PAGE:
The Incredible Wartime Exploits of Double Agent Eddie Chapman
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". . . a dramatic espionage biography filled with tension."
Armed with recently released secret documents, journalist Nicholas Booth sorts out in ZigZag the sensational life of double agent Eddie Chapman. The charismatic Chapman, who crisscrossed between the British (M15) and German (Abwehr) military intelligence during World War II, met with Churchill and was close enough to assassinate Hitler.
Chapman, a survival genius, was never trusted by either side and was repeatedly interrogated by both sides. The British feared he would go underground (“a criminal always a criminal”) while the Germans kept him under constant surveillance.
When the Third Reich occupied the Channel Islands, Chapman was serving time in a Jersey jail for robbery and a daring escape from jail. The Germans, desperately in need for English-speaking spies, found Chapman, who also spoke German, the perfect candidate. When asked what motivated him – money or hatred – Eddie instantly replied, “money.” But he then added he also hated police and prison. Chapman also had experience with the use of explosives. Documents reveal Chapman agreed to become a saboteur to avoid completing his prison term and to find a way to return to the British mainland.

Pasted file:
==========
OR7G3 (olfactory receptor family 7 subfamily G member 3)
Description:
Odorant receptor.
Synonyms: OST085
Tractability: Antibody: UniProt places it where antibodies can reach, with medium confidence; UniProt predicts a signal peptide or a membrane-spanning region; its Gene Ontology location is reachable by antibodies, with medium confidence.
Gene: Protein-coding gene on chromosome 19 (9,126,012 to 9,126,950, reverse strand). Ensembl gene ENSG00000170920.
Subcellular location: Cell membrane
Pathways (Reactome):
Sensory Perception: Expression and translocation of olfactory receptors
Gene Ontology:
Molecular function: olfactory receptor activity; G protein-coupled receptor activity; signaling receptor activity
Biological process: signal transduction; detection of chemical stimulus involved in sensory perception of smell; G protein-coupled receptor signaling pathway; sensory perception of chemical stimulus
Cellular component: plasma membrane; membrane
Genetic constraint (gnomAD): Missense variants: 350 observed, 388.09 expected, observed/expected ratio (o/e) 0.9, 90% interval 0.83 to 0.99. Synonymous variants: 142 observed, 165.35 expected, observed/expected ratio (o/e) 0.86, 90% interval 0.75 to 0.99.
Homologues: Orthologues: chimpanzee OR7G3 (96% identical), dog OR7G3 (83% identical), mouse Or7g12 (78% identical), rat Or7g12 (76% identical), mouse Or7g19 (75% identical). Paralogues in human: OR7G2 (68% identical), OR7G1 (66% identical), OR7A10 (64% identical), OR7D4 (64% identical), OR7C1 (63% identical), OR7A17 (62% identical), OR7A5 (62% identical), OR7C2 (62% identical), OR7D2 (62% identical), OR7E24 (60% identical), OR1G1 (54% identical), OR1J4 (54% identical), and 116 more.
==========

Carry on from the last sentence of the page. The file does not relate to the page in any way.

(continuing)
While in France he prepared for his first assignment. He was to blow up England’s de Havilland aircraft factory and destroy the “mosquito bombers” that flew as fast as a fighter plane. In the complicated world of strategic deception, the British with Chapman’s help faked the bombing, and Chapman returned to Germany a hero.
Chapman continued to supply vital military information to the British, including decisive information on the V2 German bombs. Many Allied lives were saved as a result. Yet with all his endeavors, the British never acknowledged him as a hero or his right to a military pension.
Booth exposes Chapman’s bizarre personality — his ability to judge character, addiction to adventure and lust for a carefree life with friends. Chapman also suffered bouts of depression according to his wife, Betty Farmer, who financially supported him and tolerated his many affairs.
The story with all its complicated details is easy to follow because Booth uses Chapman’s own voice collected from recorded conversations and interrogation files along with interviews with his widow. Why was Chapman so loved by the Germans yet so distrusted by the British? For instance, after the war Chapman’s German handler was a guest at his daughter’s wedding. This dramatic espionage biography brims with tension.
Reviewer: Kate Padilla
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This post was written by Kate Padilla